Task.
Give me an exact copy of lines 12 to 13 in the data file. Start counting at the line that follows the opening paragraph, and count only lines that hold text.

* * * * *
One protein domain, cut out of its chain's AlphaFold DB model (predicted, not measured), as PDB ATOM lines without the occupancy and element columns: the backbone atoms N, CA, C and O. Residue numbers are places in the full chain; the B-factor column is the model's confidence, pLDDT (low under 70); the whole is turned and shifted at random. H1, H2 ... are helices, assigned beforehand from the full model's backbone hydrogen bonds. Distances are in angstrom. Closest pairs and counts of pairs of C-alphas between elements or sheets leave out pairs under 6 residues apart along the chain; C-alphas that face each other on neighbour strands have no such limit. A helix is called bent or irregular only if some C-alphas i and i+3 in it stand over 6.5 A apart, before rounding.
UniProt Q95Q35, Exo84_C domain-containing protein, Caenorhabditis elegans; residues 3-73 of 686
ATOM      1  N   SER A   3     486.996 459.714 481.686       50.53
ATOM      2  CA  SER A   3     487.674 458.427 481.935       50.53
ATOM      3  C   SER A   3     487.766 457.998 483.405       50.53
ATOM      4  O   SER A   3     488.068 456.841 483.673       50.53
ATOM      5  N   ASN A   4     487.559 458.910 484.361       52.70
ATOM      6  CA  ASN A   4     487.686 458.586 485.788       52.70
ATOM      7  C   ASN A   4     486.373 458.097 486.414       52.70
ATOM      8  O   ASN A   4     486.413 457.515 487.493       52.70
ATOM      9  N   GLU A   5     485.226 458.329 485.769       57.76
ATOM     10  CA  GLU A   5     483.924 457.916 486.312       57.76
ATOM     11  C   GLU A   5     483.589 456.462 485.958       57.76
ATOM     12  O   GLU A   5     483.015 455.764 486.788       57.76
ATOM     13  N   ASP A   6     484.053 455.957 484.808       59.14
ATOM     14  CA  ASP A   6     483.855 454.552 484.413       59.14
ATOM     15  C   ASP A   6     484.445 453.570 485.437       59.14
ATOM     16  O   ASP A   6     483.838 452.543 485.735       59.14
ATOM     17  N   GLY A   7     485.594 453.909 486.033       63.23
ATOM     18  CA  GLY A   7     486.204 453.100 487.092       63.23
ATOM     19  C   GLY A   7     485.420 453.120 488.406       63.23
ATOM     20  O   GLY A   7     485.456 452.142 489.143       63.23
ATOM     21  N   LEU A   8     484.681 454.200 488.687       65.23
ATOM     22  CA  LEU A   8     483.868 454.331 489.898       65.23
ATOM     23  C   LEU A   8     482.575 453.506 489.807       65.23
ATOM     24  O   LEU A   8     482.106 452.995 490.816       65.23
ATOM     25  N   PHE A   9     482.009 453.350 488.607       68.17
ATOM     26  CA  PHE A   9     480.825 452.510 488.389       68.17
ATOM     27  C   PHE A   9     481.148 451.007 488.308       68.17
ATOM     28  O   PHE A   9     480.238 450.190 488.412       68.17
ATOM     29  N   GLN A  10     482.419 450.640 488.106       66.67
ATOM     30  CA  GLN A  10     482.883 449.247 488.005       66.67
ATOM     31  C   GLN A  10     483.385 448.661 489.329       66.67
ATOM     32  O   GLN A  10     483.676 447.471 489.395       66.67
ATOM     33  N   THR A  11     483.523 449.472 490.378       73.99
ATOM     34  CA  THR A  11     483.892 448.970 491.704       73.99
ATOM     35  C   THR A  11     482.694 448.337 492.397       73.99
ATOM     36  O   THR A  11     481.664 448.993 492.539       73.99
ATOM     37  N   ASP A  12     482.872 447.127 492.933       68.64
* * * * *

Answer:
ATOM     11  C   GLU A   5     483.589 456.462 485.958       57.76
ATOM     12  O   GLU A   5     483.015 455.764 486.788       57.76